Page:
The Progress Of American Blacks
During the 1960s the country made progress toward eliminating racial discrimination. Between 1954 and 1960, 765 out of the 6,676 school districts in the South had been desegregated. Between 1961 and 1964, some 365 additional school districts admitted black students to formerly all-white schools, increasing by almost 50 percent the number desegregated during the previous seven years. Peaceful sit-ins by black and white college students, starting in February 1960, sped the end of segregation in restaurants and at lunch counters in more than 500-southern communities.
In 1961 came the freedom rides--orderly, nonviolent protests against segregation in bus transportation and terminal facilities. In November 1961 the Interstate Commerce Commission banned segregation in all interstate travel. The following year the U.S. Supreme Court unanimously endorsed this ban, stating: We have settled beyond question that no state shall require racial segregation of interstate and intrastate transportation facilities.
What came to be called the Civil Rights revolution reached a dramatic climax in 1963. After massive black demonstrations in the segregated deep-south city of Birmingham, Alabama, President Kennedy told the nation in a televised speech that it had a moral obligation to secure full equality for black Americans. televised speech that it had a moral obligation to secure full equality for black Americans. He then proposed to Congress the most sweeping legislation in this century to eliminate discrimination in voting, education, employment, and public accommodations. On August 28, more than 200,000 blacks and whites, led by the black southern minister Martin Luther King Jr., marched to the Lincoln Memorial in Washington in an impressive demonstration that drew heightened national attention to the demand for equal rights. In 1964, Dr. King received the Nobel Peace Prize in recognition of his decade-long leadership in Christian, non-violent protest against discrimination.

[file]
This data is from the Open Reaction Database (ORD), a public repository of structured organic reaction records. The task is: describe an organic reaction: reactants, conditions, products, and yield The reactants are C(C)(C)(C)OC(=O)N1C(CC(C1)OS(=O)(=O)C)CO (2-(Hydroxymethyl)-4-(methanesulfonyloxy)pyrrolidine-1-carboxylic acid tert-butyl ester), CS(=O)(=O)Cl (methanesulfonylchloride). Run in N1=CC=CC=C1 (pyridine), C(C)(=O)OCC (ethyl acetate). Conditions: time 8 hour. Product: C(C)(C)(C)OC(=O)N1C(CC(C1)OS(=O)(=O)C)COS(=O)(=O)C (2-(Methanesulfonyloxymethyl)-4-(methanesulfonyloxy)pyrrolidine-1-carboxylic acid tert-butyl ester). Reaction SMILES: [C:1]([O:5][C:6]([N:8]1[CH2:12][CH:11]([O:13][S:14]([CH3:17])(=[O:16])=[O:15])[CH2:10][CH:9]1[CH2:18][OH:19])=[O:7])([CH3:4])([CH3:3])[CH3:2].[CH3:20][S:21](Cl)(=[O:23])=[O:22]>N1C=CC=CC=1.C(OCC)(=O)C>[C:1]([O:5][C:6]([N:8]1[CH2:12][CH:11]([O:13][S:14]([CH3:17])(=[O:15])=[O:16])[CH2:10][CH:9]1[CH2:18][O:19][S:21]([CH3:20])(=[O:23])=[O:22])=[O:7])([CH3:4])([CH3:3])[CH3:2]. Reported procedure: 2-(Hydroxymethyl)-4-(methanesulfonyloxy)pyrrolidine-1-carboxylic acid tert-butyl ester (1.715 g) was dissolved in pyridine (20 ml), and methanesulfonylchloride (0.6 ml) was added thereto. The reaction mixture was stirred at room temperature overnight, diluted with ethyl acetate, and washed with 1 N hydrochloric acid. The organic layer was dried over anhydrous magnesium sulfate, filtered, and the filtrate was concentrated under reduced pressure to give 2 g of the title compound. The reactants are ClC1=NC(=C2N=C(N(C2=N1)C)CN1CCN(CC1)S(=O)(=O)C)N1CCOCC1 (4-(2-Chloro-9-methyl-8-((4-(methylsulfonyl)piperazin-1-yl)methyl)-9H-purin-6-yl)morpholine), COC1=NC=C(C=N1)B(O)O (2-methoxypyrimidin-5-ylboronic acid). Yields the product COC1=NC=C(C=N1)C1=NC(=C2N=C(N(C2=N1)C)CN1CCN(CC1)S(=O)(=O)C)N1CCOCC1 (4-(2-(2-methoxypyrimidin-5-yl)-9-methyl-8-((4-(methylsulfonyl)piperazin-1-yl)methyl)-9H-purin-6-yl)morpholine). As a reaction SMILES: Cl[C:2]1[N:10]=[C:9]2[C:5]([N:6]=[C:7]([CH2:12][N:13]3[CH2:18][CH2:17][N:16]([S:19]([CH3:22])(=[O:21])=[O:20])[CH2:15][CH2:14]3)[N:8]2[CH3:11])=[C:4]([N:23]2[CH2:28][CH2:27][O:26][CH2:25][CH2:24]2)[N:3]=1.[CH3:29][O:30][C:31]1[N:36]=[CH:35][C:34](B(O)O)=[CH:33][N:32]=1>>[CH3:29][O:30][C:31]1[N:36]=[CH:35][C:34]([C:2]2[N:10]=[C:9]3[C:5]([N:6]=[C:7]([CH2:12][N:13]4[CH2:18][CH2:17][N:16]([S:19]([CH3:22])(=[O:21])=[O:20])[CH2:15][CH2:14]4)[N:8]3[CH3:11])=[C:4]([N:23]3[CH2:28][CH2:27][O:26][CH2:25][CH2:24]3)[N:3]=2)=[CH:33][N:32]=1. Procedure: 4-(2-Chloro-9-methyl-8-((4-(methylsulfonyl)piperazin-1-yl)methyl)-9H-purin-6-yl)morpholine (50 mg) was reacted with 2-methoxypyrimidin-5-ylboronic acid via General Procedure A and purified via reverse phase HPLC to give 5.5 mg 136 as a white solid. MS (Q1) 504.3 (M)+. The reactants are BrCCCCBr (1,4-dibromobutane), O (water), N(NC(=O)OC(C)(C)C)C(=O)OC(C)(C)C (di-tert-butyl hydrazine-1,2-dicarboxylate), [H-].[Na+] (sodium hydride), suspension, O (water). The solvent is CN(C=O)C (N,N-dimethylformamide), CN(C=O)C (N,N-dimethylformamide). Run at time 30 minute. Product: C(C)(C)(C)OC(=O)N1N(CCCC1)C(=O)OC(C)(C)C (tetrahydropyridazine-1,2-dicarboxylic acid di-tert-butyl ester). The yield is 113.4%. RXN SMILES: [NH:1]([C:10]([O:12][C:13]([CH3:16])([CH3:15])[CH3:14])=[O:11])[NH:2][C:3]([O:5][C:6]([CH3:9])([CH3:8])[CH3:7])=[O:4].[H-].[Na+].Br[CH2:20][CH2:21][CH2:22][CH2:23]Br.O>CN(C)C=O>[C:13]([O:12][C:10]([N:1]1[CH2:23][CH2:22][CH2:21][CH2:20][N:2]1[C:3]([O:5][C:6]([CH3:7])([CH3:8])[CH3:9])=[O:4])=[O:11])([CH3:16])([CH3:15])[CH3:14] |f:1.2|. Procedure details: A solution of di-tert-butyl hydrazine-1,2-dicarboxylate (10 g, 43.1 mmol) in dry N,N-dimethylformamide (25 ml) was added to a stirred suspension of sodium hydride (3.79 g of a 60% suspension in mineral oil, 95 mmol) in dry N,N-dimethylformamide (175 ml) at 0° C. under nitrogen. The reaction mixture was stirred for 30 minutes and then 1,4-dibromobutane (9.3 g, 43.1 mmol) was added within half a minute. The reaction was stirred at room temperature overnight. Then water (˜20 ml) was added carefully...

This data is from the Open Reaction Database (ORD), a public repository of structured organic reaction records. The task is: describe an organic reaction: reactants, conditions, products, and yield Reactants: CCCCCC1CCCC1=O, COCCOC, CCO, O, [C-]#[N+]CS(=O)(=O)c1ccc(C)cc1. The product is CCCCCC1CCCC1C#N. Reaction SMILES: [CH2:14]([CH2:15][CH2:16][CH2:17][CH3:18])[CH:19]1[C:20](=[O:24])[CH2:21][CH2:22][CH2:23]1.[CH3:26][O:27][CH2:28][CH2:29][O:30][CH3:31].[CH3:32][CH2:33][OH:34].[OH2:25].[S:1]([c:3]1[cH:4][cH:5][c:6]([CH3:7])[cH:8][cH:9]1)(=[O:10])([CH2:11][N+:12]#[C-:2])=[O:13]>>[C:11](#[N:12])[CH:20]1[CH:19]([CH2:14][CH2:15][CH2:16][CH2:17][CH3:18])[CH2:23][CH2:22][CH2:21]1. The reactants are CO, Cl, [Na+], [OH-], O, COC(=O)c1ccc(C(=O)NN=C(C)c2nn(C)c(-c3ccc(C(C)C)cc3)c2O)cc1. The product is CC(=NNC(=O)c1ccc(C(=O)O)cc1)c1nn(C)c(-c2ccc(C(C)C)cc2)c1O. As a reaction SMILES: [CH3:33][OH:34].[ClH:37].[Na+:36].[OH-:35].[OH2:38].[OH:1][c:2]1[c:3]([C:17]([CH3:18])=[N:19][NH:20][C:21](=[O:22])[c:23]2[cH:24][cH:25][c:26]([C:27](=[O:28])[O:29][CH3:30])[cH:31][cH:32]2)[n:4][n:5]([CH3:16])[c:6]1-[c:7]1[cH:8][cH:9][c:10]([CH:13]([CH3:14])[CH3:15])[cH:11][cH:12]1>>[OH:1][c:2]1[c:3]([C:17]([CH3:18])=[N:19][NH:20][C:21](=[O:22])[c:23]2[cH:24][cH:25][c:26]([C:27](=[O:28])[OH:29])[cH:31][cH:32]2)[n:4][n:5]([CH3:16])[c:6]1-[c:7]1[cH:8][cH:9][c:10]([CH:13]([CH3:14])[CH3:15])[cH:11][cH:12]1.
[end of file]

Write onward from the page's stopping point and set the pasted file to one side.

The Kennedy administration further advanced racial equality by appointing many eminent blacks to high government posts. Some of the more notable appointments were Robert C. Weaver as head of the Federal Housing and Home Finance Agency, and Thurgood Marshall, formerly chief counsel of the National Association for the Advancement of Colored People, as a federal judge. Dozens of other black Americans gained appointment to positions ranging from presidential assistant to ambassador. With more than 240,000 black students attending institutions of higher learning in 1964, there was reason to believe that the trend toward better jobs and more influential roles in government for blacks would be hastened.